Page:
The victim of an alleged racist attack at University of the Free State has lashed out at the university and its management, accusing them of being more concerned about the damage to its reputation than his impaired dignity and hurtful experience.
Damane Muzi Gwebu, a final-year student BCom Economics student, was treated for several injuries on Monday last week after he was run over with a bakkie by two students, Cobus Muller and Charl Blom, on campus in an alleged racism attack.
Witnesses of incident said that they heard both Muller and Blom yelling “k****r” and laughing after they ran him over on the pavement.
The 21-year-old student told the Saturday Star how, after the incident, he met the university’s rector Professor Jonathan Jansen, who expressed sympathy over the matter, but later advised him not to speak to the media about it.
“His (Jansen’s) first words were that of sympathy and that the university would do its outmost best to fight against such acts on campus,” Gwebu said.
“Before I left, he wanted to give me advice. He said it was fatherly advice. He asked me not to entertain the media. He then turned his words and said ‘this for your personal sake, this will help you’. He didn’t mention why and how it will help me,” said Gwebu.
The university has denied Gwebu’s claims, but Jansen said they had met twice and that Gwebu did not make any claims about downplaying his suffering. “We talked about what happened and how best to support him,” Jansen said.
The university said it viewed with “contempt” any suggestion that it was more concerned with image than the well-being of its students.
Gwebu said that during a meeting at Jansen’s office, the rector had asked him two questions: what would he would like the university to do about the situation, and what he would like the university to do for him. “I said I would like to see justice served and that the two students should get the harshest sentence, so a lesson should be sent to other racists out there,” Gwebu explained.
“I do not know what to think of the second question Professor Jansen posed to me, actually. He said he was giving me enough time to think about whatever I wished to have and I must come back the following morning to his office.”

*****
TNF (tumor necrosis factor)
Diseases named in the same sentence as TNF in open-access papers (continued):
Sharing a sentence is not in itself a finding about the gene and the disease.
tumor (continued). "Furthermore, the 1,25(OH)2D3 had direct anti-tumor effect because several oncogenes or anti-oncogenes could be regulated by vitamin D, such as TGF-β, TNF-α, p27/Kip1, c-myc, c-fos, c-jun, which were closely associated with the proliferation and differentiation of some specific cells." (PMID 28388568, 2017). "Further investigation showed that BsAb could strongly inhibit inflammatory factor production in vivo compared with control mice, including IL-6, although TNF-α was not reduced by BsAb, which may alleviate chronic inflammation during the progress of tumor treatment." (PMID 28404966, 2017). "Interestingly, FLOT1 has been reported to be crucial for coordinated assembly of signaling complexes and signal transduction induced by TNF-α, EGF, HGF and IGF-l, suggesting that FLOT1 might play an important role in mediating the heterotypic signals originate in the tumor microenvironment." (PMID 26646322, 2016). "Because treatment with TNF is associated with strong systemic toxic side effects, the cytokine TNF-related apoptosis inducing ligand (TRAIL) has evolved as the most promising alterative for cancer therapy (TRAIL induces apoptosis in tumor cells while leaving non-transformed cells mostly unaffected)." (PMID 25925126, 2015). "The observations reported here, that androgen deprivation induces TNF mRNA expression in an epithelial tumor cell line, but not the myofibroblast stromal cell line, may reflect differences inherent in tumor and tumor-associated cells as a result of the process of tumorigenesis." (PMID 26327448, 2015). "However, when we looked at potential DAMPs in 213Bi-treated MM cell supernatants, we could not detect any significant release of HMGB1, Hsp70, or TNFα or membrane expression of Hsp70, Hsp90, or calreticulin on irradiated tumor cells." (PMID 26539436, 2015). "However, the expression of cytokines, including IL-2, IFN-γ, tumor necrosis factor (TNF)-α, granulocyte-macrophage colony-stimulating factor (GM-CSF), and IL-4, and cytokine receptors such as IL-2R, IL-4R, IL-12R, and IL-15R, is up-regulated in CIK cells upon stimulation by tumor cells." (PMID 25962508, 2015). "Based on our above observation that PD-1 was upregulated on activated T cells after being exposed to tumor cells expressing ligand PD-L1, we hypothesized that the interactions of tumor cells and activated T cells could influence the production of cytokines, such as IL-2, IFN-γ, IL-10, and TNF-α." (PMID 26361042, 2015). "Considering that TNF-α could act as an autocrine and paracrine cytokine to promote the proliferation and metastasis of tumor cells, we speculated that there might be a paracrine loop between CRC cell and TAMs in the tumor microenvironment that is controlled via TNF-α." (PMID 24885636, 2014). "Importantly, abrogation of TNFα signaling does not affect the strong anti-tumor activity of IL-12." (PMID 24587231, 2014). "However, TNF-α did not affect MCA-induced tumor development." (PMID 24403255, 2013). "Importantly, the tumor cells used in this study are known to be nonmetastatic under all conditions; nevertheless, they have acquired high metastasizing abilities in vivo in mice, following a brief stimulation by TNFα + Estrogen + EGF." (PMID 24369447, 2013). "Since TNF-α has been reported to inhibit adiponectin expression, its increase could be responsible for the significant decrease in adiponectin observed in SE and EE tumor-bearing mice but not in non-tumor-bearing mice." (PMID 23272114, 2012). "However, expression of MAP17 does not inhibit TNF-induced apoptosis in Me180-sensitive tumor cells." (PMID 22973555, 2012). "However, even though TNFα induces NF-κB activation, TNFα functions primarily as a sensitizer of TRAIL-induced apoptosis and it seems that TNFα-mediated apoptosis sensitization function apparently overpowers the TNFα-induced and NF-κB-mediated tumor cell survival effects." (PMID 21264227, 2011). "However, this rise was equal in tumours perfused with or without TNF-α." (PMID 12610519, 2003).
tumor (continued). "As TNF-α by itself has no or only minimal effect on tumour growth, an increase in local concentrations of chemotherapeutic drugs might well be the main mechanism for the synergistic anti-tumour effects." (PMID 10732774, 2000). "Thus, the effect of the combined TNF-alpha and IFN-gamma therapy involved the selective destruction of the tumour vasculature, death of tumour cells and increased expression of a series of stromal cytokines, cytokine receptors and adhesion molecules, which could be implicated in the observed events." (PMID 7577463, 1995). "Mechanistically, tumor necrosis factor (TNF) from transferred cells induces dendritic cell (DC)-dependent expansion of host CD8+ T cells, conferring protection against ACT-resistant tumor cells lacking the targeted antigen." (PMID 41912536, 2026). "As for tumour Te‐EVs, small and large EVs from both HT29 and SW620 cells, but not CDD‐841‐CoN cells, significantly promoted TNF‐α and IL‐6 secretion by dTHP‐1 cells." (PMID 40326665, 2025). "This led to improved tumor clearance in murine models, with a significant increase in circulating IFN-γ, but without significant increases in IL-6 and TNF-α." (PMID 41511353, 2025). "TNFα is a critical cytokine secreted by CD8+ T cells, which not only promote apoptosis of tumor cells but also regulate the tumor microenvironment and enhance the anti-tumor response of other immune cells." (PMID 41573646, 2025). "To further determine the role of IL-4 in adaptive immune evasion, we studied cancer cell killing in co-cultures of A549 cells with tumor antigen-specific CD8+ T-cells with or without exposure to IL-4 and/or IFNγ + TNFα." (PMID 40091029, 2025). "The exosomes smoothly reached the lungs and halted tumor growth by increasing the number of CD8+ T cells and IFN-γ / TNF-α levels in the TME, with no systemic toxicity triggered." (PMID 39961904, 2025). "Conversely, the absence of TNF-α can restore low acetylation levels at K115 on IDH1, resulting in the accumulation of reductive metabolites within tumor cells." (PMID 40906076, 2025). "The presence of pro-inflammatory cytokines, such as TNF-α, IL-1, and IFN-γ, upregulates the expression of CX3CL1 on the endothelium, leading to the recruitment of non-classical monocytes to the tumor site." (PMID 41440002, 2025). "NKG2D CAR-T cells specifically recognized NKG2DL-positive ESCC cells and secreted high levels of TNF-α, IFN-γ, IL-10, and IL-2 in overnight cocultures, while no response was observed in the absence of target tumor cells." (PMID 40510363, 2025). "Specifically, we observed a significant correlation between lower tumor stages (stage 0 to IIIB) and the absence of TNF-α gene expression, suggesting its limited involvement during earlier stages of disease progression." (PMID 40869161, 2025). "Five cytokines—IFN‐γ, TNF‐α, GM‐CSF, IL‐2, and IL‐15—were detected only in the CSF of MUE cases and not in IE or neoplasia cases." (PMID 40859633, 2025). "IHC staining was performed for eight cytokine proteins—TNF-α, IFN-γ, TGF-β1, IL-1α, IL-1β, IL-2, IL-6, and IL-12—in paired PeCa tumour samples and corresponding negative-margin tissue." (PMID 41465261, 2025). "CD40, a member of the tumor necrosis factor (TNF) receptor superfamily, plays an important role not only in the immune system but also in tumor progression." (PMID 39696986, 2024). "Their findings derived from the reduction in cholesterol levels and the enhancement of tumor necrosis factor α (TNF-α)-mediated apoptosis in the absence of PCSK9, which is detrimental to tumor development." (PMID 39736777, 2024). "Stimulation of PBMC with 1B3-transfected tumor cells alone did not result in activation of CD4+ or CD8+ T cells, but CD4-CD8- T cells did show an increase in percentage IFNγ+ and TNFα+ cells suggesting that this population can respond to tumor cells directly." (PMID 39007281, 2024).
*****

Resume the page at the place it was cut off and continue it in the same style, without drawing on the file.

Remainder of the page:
Gwebu said he felt that Jansen wanted him “to mention any materialistic” needs and that then the matter would be dealt with internally.
Jansen wrote in a message to the students following the incident: “It is hoped that, in the course of time, they (Muller and Blom) will come to their senses and seek restoration and reconciliation with the student they so callously harmed.”
Gwebu took issue with this.
“This would be a great ceremony for him whereby he would be anointed as the real person who can facilitate reconciliation,” he said.
He also took exception to the university’s statement, which he said sought to downplay his injuries by describing them as “minor”. The university, however, said it had a medical opinion that Gwebu’s injuries were not major or life-threatening, which was why Gwebu was released soon after being treated.
“At his house, I brought a doctor to him for further examination, fetched some medication to ease some back pain and brought him food to make him as comfortable as possible,” Jansen said. “The doctor was pleased with his progress. Mr Gwebu reported this very positively in a local newspaper. So it is unclear what this is about.”
Gwebu is not the only person who is angry with the university for the latest race incident. The former Reitz hostel workers who were humiliated six years ago in a racist video have also weighed in.
They accused the university management of establishing a “watered down” version of their agreement on human rights that was meant to eradicate the culture of racism and intolerance.
“A desk for human rights is not enough to carry education programmes and outreach… Racism will continue to happen there,” said one of the former hostel cleaners, Emma Koko.
“What we had agreed was that after registration, every student must be compelled to undergo orientation in reconciliation, inclusivity and integration, which we were willing to take part in for free.”
Another worker, Rebecca Adams, said that they had been disappointed about how the university had “locked them out” on the important part of the 2011 publicised reconciliation with their tormentors.
“We were used to trigger the idea of creating the human rights centre, but now we are not even involved and nobody knows what work the office has done,” she said.
University spokeswoman Lacea Loader said that the human rights desk was more than what was agreed on and it was embedded in the Institute of Reconciliation and Social Justice both as vehicle to promote human rights and investigate their violations. She said it was difficult to monitor the behaviour of students on three campuses housing 30 000.
She said that the former Reitz workers met regularly with university management.
“Emphasis is on ensuring that their training and mentorship happen without distractions,” she said.